The reason I wanted us to look at this chapter today was actually so that I could encourage you. This passage shows us why what happens to your church here matters so much. Your local congregation matters more than you can ever understand. Because of your church the heavenly hosts get to watch the very plan of God unfold.
If you ever struggle to find purpose in what happens here. If you ever get tired of the effort of trying love and serve one another. If you get tired of speaking to the gospel to each other and to those outside of your group. And if you ever think that your church can't accomplish big things.
Know that your ordinary church is the thing God has chosen to reveal his wisdom to the cosmos. It is more valuable than you or I can comprehend. It is worth living for. It is worth working for.

Because the church is important, Paul prays for the Ephesians. (14-19)

And if we turn back to the chapter, we see that Paul understands just how important it is that members of the local church work with everything they have at this mission given to them by Christ.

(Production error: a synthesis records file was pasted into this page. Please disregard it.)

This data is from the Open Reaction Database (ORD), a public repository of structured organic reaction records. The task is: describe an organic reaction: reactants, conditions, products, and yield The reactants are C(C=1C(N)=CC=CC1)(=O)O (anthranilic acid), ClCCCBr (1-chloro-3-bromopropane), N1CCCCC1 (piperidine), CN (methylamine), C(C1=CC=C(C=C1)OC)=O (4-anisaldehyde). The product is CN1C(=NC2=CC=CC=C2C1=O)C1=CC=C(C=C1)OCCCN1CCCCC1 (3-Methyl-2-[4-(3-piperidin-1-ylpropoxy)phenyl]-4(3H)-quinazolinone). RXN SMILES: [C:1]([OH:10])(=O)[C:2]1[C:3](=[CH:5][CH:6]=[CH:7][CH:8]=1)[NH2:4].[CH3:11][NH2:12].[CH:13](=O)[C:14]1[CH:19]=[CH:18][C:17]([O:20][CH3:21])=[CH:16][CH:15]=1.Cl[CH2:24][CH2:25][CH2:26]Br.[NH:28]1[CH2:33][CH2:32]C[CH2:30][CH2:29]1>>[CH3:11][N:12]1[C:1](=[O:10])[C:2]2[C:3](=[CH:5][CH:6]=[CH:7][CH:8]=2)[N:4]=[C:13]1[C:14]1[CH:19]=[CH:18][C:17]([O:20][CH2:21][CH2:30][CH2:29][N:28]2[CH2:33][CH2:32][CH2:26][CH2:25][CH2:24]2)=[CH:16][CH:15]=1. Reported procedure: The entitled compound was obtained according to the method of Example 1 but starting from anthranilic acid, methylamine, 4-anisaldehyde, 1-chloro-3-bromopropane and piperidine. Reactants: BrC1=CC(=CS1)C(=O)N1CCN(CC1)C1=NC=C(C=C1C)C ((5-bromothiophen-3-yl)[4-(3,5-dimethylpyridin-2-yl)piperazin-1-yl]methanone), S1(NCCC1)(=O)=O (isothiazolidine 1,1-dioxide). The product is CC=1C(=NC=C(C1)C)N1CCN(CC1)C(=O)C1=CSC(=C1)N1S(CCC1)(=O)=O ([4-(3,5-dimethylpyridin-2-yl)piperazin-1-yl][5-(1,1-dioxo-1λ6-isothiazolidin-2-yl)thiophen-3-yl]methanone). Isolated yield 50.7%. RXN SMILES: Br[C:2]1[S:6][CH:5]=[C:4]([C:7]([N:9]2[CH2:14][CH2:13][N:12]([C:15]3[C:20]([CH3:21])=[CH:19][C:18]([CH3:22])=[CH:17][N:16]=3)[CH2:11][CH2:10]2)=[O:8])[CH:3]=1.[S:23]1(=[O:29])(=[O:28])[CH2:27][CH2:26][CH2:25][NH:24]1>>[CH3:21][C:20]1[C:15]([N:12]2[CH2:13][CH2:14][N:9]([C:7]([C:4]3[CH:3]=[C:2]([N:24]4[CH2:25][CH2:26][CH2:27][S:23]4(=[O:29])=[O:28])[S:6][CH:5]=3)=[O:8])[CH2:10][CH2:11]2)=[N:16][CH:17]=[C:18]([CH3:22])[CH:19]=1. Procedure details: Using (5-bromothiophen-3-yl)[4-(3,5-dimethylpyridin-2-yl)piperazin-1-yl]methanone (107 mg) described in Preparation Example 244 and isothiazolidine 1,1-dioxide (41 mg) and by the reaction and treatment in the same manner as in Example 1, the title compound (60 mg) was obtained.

After Paul has explained just how important they are to God's eternal plan, he continues. Paul prays for the church in Ephesus, he bows his knees before the Father for the members of this congregation. And Paul's prayer is my prayer for you and your church.
Paul prays for the church in Ephesus, he bows his knees before the Father for the members of this congregation.
And Paul's prayer is my prayer for you and your church.
That you would be strengthened with power through his Spirit.
That you comprehend just how big this purpose is and how much the work you're doing here matters.
That you would know the love of Christ, which surpasses all knowledge.
And finally, that you may be filled to the top with the fullness of God.

To him be the Glory (20 -21)

Paul closes this chapter with a benediction. He concludes by placing the praise and glory where it rightly belongs, with the one who orchestrated this magnificent plan in the beginning.
And Paul's words are fitting words for us to conclude as well.
Ephesians 3:20–21 ESV
Now to him who is able to do far more abundantly than all that we ask or think, according to the power at work within us, to him be glory in the church and in Christ Jesus throughout all generations, forever and ever. Amen.
To Him be the glory in the church. To Him be the glory in your church.
Close in prayer